Rounding Cape Horn
January 8, 2012

When I told my friends I was going on a cruise to “round Cape Horn” I was very surprised by how many did not even understand where this was – or what the significance could be. For me, it held magic — the tales of adventure where clipper ships sailed the oceans that I read about in school. In many ways, this was a life-long dream to sail in these once unchartered and very dangerous waters.

Cape Horn, or Cabo de Hornos, is an island that is the southernmost of the Tierra del Fuego archipelago. For ships, it marks the northern boundary of the Drake Passage (or the Mar de Hoces as it is known in Latin America). This is the waterway the lies between the southern tip of South America and northern top of Antarctica (at this point, Antarctica is ~800 km south). The waters are treacherous due to very strong winds, large waves, strong currents and yes, even an occasional iceberg or two (no icebergs for us that day, though). One reason the winds and the currents are so strong is because there is virtually nothing to stop the movement of wind or water as it sweeps around the globe. Imagine that for a second or two!

This day was special for several reasons. First, it was the longest “day” I’ve ever experienced! The sun rose at 4:58 AM (yes, I got up, took the usual sunrise picture, as seen here and then went back to sleep) and it set at 10:12 PM – that is just under 18 hours of sunlight! It was also a full moon, so for a portion of the day, the moon was also large but not so bright. Then, of course, was the actual sailing into these waters.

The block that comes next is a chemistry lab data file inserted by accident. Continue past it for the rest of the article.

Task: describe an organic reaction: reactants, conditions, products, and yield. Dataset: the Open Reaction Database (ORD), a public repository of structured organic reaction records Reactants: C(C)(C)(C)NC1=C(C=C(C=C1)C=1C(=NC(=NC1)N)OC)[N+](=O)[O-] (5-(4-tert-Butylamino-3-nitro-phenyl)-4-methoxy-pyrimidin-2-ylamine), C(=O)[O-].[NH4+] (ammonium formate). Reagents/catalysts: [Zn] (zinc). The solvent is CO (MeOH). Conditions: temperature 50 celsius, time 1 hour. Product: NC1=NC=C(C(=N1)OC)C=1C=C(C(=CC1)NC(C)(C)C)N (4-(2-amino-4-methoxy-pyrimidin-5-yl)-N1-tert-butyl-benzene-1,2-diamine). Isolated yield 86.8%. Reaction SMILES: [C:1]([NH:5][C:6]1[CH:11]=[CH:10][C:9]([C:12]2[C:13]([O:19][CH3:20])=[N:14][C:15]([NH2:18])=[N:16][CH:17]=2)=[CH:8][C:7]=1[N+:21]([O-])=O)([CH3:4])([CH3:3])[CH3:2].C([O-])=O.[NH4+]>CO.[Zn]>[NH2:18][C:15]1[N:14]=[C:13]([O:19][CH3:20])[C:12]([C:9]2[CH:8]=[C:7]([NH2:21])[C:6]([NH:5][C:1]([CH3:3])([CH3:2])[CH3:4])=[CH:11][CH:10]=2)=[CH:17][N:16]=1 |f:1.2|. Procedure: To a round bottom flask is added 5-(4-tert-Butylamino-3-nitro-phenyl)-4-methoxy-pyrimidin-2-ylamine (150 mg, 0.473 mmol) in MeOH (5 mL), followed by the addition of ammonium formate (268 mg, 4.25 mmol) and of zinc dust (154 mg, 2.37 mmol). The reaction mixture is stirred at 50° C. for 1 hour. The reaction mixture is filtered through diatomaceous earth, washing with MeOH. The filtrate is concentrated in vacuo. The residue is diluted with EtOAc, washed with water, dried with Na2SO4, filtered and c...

Sun rise at Cape Horn

I decided to grab a space early and just sit out on the deck. While the sun was nice and bright, the wind kept things cool, so sitting on the deck included a sunscreen, a nice blanket and a cup of hot chocolate. Soon, I was watching for birds, including some penguins other sea life, and taking pictures of rocky coastlines.

flying bird

When we finally got to the island of Cape Horn, my first thought was how much it reminded me of Lion’s Head in Cape Town, South Africa! I heard a couple other people say similar things, so I do not think I am completely crazy with this comparison. The ship slowed down and began to circumnavigate around the Cape – so we could see it from every possible angle! While this was going on, one of the guest lecturers on board described more about what we were seeing (although I was too busy taking pictures and sharing this experience with my fellow travellers).

Cape Horn

We finally got around to the tip of the island where there is a small building that includes a small lighthouse and a residence.

Cape Horn

There is also a sculpture by Chilean Jose Balcells that is a representation of an albatross.

Albatross Sculpture at Cape Horn

The island is pretty desolate – no trees, rough terrain, but lush grass – and there is a constant wind. The wind is call the “roaring 40s” but can increase to be called the “furious 50s” or even the “screaming 60s”. I think we lucked out with the 40s – although I did get a bit of sunburn/windburn.

All in all, it was a truly magical day and now I can say I went ‘round the Horn! (even have a certificate to prove it). This was a once in a lifetime adventure!

Me at Cape Horn